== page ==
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Marty and the Milestone

Alright, get ready for a big photo spam because Marty just reached a milestone – a proper one this time, not a “oh wow my mule just managed to eat a carrot without comparing me to Hitler” kind of a milestone. An honest-to-goodness, real life, We Have Officially Levelled Up milestone.

Yesterday, Ben and I got to the yard late in the evening and found that our fencing was down and all the members of our herd were gently revolving around the long grass like slightly deflated helium balloons. We blame Iris, whose massive vet bill plus her other massive vet bill are presented as proof of her fence-smashing ways, but later – when he thought he wasn’t getting enough attention – Xato did pull one of the fence posts out of the ground, stretch it back against the tape, and then fire it at us like a ballista bolt. So it could have been either one of them, to be honest.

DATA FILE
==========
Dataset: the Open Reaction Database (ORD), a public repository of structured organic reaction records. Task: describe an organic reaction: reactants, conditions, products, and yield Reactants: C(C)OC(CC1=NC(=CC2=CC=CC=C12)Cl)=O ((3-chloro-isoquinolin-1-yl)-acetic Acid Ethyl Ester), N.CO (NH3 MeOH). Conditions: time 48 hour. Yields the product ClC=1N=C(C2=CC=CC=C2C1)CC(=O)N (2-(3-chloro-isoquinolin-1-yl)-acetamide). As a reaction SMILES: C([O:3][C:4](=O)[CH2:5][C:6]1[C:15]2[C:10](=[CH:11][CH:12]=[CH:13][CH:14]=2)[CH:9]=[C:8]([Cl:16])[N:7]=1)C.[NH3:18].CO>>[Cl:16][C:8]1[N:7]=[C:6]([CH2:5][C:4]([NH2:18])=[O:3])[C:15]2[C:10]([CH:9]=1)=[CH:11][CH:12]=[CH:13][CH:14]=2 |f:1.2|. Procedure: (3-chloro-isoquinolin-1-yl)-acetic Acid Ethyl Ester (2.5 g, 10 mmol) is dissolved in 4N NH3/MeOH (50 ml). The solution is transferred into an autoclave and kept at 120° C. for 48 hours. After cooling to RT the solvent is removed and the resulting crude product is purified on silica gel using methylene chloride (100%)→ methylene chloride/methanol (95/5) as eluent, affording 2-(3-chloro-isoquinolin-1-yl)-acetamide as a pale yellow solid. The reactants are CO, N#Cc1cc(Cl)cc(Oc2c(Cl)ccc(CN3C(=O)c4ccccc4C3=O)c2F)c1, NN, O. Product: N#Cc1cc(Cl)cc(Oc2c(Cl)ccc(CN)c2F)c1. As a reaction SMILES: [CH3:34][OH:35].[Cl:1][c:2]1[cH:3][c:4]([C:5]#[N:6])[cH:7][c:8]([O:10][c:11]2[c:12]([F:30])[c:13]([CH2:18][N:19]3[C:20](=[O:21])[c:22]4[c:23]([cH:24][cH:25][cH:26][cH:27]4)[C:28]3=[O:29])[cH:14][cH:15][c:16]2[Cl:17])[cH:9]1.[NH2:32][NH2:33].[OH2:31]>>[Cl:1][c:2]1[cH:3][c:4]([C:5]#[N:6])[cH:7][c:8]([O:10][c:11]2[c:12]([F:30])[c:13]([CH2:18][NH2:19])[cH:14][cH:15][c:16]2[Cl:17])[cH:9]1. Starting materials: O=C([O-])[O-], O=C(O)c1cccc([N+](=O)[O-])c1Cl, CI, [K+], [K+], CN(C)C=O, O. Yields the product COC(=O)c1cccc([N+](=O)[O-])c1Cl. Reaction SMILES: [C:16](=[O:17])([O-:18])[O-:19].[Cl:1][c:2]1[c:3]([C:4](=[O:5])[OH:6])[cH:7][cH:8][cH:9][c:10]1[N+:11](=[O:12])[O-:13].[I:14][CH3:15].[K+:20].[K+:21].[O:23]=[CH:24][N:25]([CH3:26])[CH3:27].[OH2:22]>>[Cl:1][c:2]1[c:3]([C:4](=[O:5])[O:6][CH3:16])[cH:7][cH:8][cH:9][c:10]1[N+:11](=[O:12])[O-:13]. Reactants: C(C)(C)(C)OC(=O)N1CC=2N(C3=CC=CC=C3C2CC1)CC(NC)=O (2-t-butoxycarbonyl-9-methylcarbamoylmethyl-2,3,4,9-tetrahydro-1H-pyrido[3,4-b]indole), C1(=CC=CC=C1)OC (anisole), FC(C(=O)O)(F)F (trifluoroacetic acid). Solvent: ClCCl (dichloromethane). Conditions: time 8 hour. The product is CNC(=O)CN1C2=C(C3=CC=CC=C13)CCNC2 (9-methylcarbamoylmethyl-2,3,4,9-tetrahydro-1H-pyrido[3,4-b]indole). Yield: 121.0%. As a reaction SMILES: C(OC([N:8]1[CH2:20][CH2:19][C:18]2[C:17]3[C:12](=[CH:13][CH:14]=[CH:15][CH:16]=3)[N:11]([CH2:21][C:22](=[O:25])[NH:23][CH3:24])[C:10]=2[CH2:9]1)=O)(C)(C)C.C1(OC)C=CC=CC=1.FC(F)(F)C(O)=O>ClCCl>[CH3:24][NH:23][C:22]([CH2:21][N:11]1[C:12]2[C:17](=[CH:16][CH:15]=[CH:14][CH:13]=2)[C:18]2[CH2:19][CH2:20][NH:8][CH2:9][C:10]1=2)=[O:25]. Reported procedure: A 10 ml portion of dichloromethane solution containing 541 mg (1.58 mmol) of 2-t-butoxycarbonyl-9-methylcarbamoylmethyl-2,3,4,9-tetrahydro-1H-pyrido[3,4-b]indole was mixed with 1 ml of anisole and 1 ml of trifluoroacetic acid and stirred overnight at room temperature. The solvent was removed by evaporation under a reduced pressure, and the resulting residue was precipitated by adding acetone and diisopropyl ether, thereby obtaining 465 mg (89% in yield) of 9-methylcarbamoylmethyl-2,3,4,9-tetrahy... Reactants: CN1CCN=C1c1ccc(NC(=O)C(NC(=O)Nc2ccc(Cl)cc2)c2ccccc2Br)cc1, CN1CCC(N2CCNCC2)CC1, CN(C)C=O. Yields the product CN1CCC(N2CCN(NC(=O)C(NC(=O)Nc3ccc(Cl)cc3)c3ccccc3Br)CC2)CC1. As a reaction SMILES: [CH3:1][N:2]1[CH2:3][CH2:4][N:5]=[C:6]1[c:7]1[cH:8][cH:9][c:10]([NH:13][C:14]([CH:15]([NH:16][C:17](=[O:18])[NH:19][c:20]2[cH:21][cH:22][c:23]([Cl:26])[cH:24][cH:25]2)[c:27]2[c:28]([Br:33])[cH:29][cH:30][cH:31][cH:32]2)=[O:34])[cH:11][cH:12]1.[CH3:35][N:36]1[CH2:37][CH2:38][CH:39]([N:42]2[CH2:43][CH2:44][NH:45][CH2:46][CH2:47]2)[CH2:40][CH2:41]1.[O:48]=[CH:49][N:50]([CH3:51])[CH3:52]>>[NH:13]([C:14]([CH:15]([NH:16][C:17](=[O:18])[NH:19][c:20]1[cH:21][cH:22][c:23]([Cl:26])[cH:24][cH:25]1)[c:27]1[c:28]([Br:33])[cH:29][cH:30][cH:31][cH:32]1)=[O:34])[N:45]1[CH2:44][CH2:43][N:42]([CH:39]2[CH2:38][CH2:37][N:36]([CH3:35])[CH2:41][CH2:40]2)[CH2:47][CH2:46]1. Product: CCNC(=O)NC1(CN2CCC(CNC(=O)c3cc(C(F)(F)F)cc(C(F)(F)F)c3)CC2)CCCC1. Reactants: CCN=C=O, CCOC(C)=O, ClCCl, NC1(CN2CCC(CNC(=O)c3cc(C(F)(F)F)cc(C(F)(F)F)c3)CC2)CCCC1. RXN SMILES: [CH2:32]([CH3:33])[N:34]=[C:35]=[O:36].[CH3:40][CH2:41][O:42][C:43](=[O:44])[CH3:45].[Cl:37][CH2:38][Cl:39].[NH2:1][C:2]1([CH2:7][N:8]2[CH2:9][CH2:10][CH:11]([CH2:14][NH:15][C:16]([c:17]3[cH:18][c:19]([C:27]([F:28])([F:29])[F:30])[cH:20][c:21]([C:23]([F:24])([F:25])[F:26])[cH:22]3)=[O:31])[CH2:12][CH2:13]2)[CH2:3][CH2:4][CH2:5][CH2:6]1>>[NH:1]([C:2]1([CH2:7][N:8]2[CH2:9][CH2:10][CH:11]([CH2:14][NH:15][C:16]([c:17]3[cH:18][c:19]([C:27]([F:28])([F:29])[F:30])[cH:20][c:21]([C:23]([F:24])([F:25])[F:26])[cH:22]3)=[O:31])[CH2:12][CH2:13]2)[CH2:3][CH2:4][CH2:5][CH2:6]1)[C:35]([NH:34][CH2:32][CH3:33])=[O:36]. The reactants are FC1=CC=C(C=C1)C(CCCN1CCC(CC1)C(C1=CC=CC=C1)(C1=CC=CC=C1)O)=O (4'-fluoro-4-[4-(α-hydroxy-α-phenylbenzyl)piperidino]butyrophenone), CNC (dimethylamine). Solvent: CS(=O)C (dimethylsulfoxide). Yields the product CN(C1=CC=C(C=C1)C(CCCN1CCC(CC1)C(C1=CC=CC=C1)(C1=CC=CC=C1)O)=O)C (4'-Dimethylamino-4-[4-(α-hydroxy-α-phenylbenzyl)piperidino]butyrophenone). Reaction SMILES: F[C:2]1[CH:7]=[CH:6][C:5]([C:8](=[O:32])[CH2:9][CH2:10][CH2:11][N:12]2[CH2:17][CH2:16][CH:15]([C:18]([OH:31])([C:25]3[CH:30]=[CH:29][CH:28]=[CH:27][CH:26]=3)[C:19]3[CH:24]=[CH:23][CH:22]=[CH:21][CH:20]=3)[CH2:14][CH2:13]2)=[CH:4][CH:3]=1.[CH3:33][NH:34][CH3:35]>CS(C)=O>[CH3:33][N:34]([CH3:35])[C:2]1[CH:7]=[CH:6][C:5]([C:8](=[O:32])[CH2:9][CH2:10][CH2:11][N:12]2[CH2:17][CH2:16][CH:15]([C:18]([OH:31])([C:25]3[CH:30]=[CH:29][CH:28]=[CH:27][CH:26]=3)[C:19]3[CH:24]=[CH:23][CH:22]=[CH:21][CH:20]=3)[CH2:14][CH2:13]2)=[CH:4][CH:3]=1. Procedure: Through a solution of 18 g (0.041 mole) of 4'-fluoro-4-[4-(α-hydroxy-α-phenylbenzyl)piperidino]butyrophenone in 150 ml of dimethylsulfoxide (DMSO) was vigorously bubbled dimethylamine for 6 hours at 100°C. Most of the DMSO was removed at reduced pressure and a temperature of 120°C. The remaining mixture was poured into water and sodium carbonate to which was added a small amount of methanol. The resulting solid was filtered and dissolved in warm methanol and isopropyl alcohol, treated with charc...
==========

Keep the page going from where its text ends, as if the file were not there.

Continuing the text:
I’m sorry to have cut off most of Cash’s whinny, because frankly it is an incredibly weird one and sounds good against the HAAAAAWWWW of Marty and the OoooOOOOooo of Xato; but here is a very little neigh-bray from Xato. I guess his belly was too full to do a proper one.

Anyway, after we’d got everyone back where they were supposed to be and had given them their entirely undeserved dinner, Marty lay down and had a roll. I’d been itching for another chance to approach him, so when he remained where he was I ducked under the fencing and sidled up. The last time he let me do this, I just moved in, gave him a treat, and backed off again; this time, I tried my luck by kneeling down and starting to rub on him.

I’m thrilled to say he let me do so! In fact I found a really good scratchy spot right away, so he decided I was an acceptable human and let me stay where I was.